“There are five stages in the life of an actor: Who’s Mary Astor? Get me Mary Astor. Get me a Mary Astor Type. Get me a young Mary Astor. Who’s Mary Astor?”
Well…she was a novelist, penned a frank autobiography and a best-selling memoir, had several failed marriages, suffered from alcoholism, attempted suicide, survived one of the worst divorce scandals of the 1930s and among many other things, was an Academy Award winning actress with a five decades long career. She is also slated for a month-long tribute on Turner Classic Movies (TCM) as the network’s Star of the Month for March.
As part of the month-long tribute, TCM will spotlight Mary Astor films every Wednesday bringing us forty-eight of her films in total, as well as many details of her interesting life as the month progresses. Edmund Goulding’s The Great Lie, the film that features Astor’s only Oscar-winning performance (Best Supporting Actress) will kick off the festival.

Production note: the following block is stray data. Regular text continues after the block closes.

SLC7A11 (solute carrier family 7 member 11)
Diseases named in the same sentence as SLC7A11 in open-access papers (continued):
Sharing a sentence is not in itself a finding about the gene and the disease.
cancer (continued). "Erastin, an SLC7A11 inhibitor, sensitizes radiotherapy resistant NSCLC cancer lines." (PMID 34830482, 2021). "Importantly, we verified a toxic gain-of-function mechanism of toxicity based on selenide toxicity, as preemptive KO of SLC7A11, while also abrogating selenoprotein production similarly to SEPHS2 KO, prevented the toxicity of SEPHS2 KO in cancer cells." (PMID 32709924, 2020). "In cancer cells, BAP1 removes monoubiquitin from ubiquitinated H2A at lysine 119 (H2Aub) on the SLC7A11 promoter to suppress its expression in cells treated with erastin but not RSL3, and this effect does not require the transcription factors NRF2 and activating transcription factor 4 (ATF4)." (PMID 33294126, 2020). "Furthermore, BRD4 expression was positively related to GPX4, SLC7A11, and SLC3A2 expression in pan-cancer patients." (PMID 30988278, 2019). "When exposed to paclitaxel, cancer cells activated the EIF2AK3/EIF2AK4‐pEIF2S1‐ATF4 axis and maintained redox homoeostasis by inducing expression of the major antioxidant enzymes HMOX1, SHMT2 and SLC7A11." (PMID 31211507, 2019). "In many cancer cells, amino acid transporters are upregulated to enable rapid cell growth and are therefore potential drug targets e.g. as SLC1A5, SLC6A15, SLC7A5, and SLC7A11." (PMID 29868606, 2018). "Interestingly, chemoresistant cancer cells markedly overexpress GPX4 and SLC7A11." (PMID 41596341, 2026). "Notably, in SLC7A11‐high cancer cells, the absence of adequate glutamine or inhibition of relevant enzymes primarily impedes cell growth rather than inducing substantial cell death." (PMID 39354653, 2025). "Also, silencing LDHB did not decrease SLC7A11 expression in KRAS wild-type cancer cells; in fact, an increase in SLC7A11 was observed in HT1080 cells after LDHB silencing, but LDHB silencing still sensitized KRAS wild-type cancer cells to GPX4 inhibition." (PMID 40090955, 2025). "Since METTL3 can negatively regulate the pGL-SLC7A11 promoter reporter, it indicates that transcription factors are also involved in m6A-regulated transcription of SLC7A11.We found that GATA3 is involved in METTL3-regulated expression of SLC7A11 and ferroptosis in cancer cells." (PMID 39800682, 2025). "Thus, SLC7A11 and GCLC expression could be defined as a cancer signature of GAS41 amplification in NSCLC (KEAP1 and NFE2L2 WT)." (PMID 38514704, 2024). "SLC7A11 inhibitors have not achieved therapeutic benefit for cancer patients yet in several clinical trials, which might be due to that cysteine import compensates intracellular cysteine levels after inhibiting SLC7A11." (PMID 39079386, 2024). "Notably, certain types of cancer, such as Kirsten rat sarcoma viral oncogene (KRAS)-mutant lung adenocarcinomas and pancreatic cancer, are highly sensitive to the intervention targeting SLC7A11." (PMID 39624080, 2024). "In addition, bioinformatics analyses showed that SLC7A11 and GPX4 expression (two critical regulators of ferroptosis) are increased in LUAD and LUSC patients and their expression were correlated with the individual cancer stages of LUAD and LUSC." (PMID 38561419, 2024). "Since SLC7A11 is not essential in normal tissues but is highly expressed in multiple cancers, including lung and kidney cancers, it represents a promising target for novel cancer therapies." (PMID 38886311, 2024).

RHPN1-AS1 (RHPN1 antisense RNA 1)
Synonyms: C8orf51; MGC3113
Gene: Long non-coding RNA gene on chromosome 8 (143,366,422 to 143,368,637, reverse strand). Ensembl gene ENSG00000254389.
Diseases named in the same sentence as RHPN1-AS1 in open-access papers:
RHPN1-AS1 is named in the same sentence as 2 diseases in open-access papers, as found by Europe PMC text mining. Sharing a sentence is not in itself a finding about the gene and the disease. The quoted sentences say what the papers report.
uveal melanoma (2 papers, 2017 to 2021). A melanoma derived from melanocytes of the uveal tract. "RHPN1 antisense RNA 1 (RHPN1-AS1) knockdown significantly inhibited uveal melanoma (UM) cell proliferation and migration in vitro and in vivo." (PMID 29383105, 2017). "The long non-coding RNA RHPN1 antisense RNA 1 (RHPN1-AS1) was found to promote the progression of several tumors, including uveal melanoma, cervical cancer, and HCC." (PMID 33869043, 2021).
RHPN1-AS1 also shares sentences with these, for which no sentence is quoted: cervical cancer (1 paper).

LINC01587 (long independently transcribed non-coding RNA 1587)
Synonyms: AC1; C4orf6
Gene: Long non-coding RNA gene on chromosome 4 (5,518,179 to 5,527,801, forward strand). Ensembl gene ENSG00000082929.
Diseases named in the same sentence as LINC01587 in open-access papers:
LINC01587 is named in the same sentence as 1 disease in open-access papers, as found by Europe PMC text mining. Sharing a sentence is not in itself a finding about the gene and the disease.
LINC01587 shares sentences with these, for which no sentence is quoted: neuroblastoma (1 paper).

As intriguing as Mary Astor’s life was I’ve always been fascinated by her extraordinary talent. Hers was a range few other actors could boast delivering performances that evoke lasting images ranging from heart-warming matriarchs to the most duplicitous of murdering dames. In short, Astor was a wonder, a beauty and a survivor. On and off-screen. It’s with excitement and curiosity that I look forward to the TCM tribute during which several films I’ve never seen will be shown. Be sure to tune in and to set your DVRs. Go to TCM for the complete the schedule. In the meantime, here’s my mini-tribute:
An image gallery:
And, what actually prompted me to post this humble tribute, Mary Astor on the radio:
From 1940 – Lux Radio Theater’s production of “Trade Winds” starring Errol Flynn, Joan Bennett, Mary Astor and Ralph Bellamy. Presented by Cecil B. DeMille.
From 1943 – Suspense production of “In Fear and Trembling” starring Mary Astor
From 1944 – Inner Sanctum Mysteries production of “The Melody of Death” starring Mary Astor
For more on Astor:
Visit The Self-Styled Siren’s “You Don’t Wanna Know About How Frank She Was:” A Conversation with Marylyn Roh About Her Mother, Mary Astor
And Mary Astor – the stuff that dreams are made of here on Once Upon a Screen